12-Piece McNuggets, Hold the Antibiotics
McDonald’s just promised to serve us antibiotic-free chicken. Is its commitment credible?
McDonalds wants out of the antibiotics business. Today, the fast-food chain announced plans to eliminate antibiotics from chicken in its U.S. restaurants and released a “Global Vision for Antimicrobial Stewardship.” Here’s what you need to know.
There are nuggets of good news.
McDonald’s says that within two years, chicken served in its 14,000 U.S. restaurants will be free of antibiotics important to human medicine. That statement contains several qualifiers (more on those later), but it’s still very big news, even if you tend to grimace at the thought of eating fast food.
Although famous for its burgers, McDonald’s sells more chicken than beef—even more than KFC, the U.S. fast-food chain most closely identified with poultry. In fact, McDonald’s business is so important to Tyson Foods, the nation’s largest chicken producer, that Tyson developed a new breed of chicken specifically for sale beneath the golden arches. In other words, as goes McDonald’s, so goes the U.S. chicken industry. That’s why this announcement is significant—because McDonald’s market power alone could be enough to force the unnecessary use of antibiotics out of chicken farming.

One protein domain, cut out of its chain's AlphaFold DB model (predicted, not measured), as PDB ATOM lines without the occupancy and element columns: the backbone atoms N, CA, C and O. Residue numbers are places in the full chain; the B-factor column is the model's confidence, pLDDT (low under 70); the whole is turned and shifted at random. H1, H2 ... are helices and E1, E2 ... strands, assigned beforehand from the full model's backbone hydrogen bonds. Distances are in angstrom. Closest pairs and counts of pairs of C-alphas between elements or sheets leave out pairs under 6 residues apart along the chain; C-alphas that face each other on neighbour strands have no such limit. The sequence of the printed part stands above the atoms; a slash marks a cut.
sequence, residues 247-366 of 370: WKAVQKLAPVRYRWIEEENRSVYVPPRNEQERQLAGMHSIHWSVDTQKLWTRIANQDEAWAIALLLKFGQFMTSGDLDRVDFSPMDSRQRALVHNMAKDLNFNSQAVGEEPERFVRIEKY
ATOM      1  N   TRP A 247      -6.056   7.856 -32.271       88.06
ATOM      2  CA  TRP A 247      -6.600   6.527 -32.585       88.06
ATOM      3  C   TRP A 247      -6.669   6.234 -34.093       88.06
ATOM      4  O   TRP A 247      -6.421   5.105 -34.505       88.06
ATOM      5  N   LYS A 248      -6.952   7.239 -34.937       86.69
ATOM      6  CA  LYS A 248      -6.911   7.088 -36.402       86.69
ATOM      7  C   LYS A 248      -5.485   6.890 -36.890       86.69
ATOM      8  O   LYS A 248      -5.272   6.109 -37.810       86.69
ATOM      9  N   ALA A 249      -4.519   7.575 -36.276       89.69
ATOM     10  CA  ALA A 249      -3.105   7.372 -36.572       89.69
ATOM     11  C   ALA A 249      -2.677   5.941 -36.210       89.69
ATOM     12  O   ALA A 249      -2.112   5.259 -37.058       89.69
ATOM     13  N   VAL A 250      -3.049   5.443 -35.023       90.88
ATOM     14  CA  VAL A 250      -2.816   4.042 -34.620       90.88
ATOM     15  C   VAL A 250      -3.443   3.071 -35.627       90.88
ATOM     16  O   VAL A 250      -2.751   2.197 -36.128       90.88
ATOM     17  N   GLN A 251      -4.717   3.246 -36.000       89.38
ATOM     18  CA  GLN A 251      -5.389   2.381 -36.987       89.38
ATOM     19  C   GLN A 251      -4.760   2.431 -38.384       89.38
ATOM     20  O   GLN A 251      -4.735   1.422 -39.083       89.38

Between 15 million and 32 million pounds of antibiotics are sold for use in livestock annually, depending on whom you listen to. No matter which number you choose, though, it’s far more than the amount used in human medicine. (About 80 percent of the antibiotics used in the country are given to farm animals.) More importantly, the antibiotics are often administered at subtherapeutic doses, which means the concentration is too low to kill off pathogens living in the animals’ bodies. Constant exposure to nonlethal doses gives microbes an opportunity to develop defenses—that’s basic evolutionary theory. And there’s plenty of evidence that animals can pass these antibiotic-resistant microbes to people. Take, for example, the outbreak of resistant Salmonella traced to Foster Farms chicken in 2013. McDonald’s actions could slow the development of antibiotic resistance.
What about those Samurai pork burgers?